Although Sri Lanka was granted universal franchise in 1931—making it possible for all those above the age of 21 to vote—(later amended to 18, in 1959), voting is not compulsory and there are many that choose to stay at home rather than participate on election day.
Voter turnout has therefore varied over Sri Lanka’s 37-year-old Presidential election history. In 1988, it was a mere 55.32% (owing largely to the JVP insurrections), but in 2015 it hit an all-time high of 81.52%, when electing President Maithripala Sirisena.
The state spends an enormous amount of money to accommodate eligible voters—on the premise they will participate in the process. (This year the figure has increased significantly with the inflation of candidates to 35 —Rs. 7 billion will be spent this year).
Why Not Vote?
But what causes a fair percentage of the population to resist participating in a political process that is designed to represent their will?
“Disillusionment with politics is a worldwide trend,” political scientist and an emeritus professor at the University of Colombo Jayadeva Uyangoda told Roar Media, “We see this in other South Asian countries—as well as in Western countries.”
However, in comparison to other South Asian countries, Sri Lanka has a high rate of political participation. “Despite a very high disillusionment with the government—because of corruption, false promises, and abuses of power—people still however actively participate in politics,” Professor Uyangoda said. “This doesn’t just involve voting in elections but also joining political parties, engaging in debates and sharing viewpoints on social media.”
Professor Uyangoda attributed this to three things: a long history of universal suffrage, entrenched political parties, as well as the small size of the country. However, it is clear that participation in political life also differs between different demographics.
According to political economist, Ahilan Kadirgamar, weak social institutions play a significant role in voter apathy.
“In rural areas, voters engage regularly with various social institutions, the multitude of ‘samithi’ and ‘samagam’. When it comes to elections, this networking helps mobilise the communities for positive participation,” he said.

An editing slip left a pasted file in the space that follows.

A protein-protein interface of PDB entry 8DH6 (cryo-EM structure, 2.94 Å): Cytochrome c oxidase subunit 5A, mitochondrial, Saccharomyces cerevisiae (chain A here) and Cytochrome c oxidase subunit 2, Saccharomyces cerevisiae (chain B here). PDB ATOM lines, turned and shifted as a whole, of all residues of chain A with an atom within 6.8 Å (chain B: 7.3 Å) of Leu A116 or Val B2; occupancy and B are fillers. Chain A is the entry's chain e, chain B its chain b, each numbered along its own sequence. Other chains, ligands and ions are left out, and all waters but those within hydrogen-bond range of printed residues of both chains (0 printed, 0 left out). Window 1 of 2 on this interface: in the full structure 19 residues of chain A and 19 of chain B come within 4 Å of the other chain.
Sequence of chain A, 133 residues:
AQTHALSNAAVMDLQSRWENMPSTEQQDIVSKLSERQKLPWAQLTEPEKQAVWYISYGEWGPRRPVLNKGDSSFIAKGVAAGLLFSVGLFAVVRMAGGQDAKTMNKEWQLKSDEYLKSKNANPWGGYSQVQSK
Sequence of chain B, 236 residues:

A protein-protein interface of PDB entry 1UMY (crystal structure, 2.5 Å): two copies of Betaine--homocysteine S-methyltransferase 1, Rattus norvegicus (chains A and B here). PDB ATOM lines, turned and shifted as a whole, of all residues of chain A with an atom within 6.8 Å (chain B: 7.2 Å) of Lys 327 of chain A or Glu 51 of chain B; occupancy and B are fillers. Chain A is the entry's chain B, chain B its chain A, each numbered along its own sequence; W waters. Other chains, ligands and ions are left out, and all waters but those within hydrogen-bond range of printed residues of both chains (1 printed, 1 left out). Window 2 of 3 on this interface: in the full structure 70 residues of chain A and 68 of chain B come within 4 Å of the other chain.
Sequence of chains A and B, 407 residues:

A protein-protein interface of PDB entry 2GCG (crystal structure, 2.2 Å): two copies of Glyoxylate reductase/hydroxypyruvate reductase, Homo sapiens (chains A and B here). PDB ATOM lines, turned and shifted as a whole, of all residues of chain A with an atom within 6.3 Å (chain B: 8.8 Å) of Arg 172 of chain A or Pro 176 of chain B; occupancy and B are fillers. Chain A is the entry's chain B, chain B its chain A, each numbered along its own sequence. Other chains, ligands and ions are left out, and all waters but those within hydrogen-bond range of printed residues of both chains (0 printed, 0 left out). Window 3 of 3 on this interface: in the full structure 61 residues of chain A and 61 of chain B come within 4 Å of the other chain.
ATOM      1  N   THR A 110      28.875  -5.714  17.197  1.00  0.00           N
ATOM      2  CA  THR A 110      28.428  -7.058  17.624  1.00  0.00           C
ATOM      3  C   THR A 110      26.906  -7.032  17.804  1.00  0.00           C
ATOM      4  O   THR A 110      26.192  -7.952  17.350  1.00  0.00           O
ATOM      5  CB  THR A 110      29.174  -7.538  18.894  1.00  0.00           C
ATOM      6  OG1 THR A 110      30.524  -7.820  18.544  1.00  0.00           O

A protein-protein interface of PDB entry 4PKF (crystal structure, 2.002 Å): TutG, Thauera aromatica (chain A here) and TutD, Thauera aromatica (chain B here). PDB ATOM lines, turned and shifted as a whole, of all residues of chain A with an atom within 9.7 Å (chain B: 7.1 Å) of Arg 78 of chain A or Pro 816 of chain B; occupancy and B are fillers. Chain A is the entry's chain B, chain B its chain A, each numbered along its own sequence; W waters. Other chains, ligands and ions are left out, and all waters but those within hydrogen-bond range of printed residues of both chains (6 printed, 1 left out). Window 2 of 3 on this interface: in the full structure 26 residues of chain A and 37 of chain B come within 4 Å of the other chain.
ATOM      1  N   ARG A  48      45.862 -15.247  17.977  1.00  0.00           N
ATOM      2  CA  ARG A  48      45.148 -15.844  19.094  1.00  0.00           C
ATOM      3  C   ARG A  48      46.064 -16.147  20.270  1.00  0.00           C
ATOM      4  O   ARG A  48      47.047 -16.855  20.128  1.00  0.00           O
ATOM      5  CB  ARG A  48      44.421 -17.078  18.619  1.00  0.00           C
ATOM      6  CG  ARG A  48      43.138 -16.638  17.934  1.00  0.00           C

The situation is different among the urban populace.
“The whole point of democracy is the peoples’ participation. Among the urban locales, it is rare to see communities and individuals engaging with social institutions, thus leading to weak networking and ultimately, a lack of interest in the system,” he said.
“Weakening of social institutions is the biggest contributor to voter apathy,” he reiterated, explaining that even while the urban poor would engage with such institutions as a means of survival, with the lower-middle and middle class, that collusion is non-existent.
The Consequences Of Not Voting
Although many shrug off their civic duty on the assumption their individual vote will make little difference, making a conscious effort to vote has very real consequences for our lives.
It affects access to healthcare and education, the distribution of wealth, the social and political climate of the country, and even civil rights. Not voting means, in essence, you are not utilising the opportunity to elect individuals who will represent you in the governing process.
There is truth to the idea that compulsory voting results in a higher degree of political legitimacy through higher voter turnout: if all or most of the registered number of voters participated in the election, the legitimacy of the election becomes concrete.
In Belgium, which has the oldest existing compulsory voting system, those who fail to vote can face prosecution and a moderate fine. If the behaviour is consecutive, they can lose the right to vote in 10 years. In Australia, as well, there is a penalty of AUD 20 for not voting.
Although former Deputy Elections Commissioner, M. M. Mohamed, proposed implementing such a fine in 2017, voting remains a non-compulsory act in Sri Lanka, and increasing voter turnout will have to involve other measures.
Reducing Voter Apathy
There isn’t one magical strategy to increase voter turnout. Instead, multiple tactics have to be used to encourage voter participation incrementally.
Studies have shown that making voter registration easier increases turnout, noting that “making registration portable can boost turnout by more than two percentage points,” while “allowing citizens to register at their polling place on election-day increases turnout by typically 5 to 7 percentage points.”
Turnout can also improve by making voting easier through more available absentee polling and improved access to polls, such as increasing the number of possible voting locations or lowering the average time voters have to spend waiting in line.
However, some scholars have stated that these practical measures only bring marginal improvements.
Instead, they advocate improving the electorate’s representativeness and understanding of policy issues. Increasing the voters’ participation with democratic processes gives them a greater stake in an election and a more personal reason to vote.
Individuals such as Kadiragamar have noted that if the state were to strengthen the relationship between communities with their respective social institutions, the matter of voter apathy can be removed.
“It’s not enough to have awareness meetings or group meetings. There have to be proactive measures to build a relationship,” he said. “That includes establishing community centres and incentivising engagement, in order to encourage participation. Rebuilding social bonds and standards will go a long way.”